Expectful is now part of the Babylist family. Click here to see how Babylist stores, protects, and uses your information.

Breastfeeding Help: Lactation Consultants & How They Can Support You

Breastfeeding Help: Lactation Consultants & How They Can Support You

Think you might need breastfeeding help from a Lactation Consultant? From pregnancy to weaning, here is everything you need to know.

Written By
Carrie Murphy

Carrie Murphy

June 16, 2021

You might picture breastfeeding as a natural process, something that will come easily because it’s what your body is designed to do. You’ll effortlessly latch after birth, your baby will have no trouble going between breast and bottle and you’ll feed in public like a boss.

Although breastfeeding is the biologically normal way to feed babies, the reality is that it doesn’t come easy to everyone. Breastfeeding is a learned behavior for both you and your baby, a relationship that takes time and effort to develop, and some women face bigger hurdles than others.

From issues with latching and pumping, to maintaining supply and managing infant growth spurts, breastfeeding can be a wild ride. But there are trained professionals whose job is to help you and your baby thrive at this whole milk-making thing.

Lactation consultants are professionals specially trained in the management of breastfeeding. Some research has shown that meeting with an IBCLC (commonly referred to as a lactation consultant) can help you initiate and continue breastfeeding, as well as overcome barriers.

Read on to learn more about lactation consultants, when to reach out, and how they can help.

What is a Lactation Consultant?

There are a few different types of lactation professionals with varying certifications that can help you during your time as a breastfeeding parent. It’s important to know what type of consultant is best for you and what you feel most comfortable with.


The official certification for a lactation consultant is International Board Certified Lactation Consultant, abbreviated as IBCLC. This is the gold standard for lactation training. Professionals who have achieved the IBCLC certification have studied lactation comprehensively, including completion of 90 hours of education, hundreds of hours of clinical lactation support, and a rigorous exam.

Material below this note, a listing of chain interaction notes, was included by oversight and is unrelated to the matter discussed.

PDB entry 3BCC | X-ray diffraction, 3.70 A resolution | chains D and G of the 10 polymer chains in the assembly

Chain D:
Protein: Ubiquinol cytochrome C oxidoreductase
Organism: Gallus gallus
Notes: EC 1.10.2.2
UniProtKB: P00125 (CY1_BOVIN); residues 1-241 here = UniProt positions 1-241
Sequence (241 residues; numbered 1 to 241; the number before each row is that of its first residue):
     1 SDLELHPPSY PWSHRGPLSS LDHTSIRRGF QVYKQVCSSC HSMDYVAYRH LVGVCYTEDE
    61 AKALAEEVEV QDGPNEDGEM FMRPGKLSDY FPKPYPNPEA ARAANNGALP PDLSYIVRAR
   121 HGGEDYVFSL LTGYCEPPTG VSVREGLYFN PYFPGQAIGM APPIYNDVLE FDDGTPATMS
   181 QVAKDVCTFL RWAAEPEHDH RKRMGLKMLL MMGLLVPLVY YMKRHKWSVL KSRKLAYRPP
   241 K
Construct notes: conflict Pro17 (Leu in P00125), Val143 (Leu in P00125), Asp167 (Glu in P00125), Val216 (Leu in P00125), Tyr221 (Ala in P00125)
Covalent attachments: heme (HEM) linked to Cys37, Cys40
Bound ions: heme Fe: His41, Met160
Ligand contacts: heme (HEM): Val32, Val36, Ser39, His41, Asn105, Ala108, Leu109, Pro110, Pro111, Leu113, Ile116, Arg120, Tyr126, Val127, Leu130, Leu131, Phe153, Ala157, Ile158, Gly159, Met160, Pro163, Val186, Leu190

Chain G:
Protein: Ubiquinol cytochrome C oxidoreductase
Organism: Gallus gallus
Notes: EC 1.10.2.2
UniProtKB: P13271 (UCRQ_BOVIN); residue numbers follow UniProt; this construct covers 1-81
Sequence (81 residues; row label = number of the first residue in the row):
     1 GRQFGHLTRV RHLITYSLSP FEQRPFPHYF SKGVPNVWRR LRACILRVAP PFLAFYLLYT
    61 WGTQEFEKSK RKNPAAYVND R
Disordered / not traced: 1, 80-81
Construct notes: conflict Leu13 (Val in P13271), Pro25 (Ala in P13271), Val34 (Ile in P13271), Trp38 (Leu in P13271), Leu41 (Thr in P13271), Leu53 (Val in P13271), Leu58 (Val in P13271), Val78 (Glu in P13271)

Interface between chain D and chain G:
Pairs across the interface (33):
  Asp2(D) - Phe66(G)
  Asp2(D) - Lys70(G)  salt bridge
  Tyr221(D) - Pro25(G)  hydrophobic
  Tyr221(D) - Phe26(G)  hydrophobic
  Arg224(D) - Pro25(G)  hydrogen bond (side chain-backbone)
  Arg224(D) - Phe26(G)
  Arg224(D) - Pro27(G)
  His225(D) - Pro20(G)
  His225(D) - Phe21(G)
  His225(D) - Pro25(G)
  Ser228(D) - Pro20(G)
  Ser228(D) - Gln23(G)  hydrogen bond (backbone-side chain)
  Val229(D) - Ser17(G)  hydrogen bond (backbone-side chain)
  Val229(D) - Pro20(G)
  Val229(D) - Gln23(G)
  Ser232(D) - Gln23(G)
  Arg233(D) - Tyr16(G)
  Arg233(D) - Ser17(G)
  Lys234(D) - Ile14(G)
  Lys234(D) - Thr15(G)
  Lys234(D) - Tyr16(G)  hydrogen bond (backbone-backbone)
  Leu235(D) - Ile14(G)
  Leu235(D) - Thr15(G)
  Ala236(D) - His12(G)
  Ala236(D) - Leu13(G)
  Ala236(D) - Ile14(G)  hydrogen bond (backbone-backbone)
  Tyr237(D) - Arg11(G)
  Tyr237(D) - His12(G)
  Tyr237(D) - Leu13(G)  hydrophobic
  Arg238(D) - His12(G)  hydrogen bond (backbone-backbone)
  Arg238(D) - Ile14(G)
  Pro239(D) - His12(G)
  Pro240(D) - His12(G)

Most hospitals have lactation consultants available, but many also work in the community, in clinics, or in private practice. IBCLCs are considered medical professionals—nurses, midwives, nutritionists, and others may have their IBCLC certification.


CLC stands for Certified Lactation Counselor, which is a certification of the Academy of Lactation Policy and Practice. People with this training have attended a 45 hour training course and then passed a breastfeeding exam. They may work in clinics, community settings, or in private practice.

Breastfeeding Peer Counselors

Breastfeeding peer counselors are, most often, experienced breastfeeding parents who support other lactating families. They usually have some formal training in breastfeeding and are often employed by community organizations, including WIC.

Doulas and other support people

Other perinatal support people may have training in lactation and provide support as part of their services. Some may be IBCLCs or have other types of certifications, including CLE (certified lactation educator).

Although anyone can call themselves a “lactation consultant,” the term most often refers to IBCLCs.

Breastfeeding (or Pumping) Help: When is the Right Time to Reach Out to a Lactation Consultant?

No time is a bad time to reach out to an LC. They can assist with all types of situations related to lactation, including preparing to breastfeed, education, troubleshooting, clinical issues, and more.

Some reasons you might contact a lactation consultant include:

  • Nipple pain
  • Trouble with latching
  • Low or slow infant weight gain
  • Suspected tongue or lip tie
  • Oversupply of milk
  • Undersupply of milk
  • Mastitis or other breast infections
  • Managing pumping

Some parents find that sharing their struggles with an IBCLC can lead to strategies they hadn’t thought of before. An LC can share simple tips on everyday struggles, like keeping your snuggly newborn awake to latch or preventing a distracted ten-month-old from crawling away during a feed.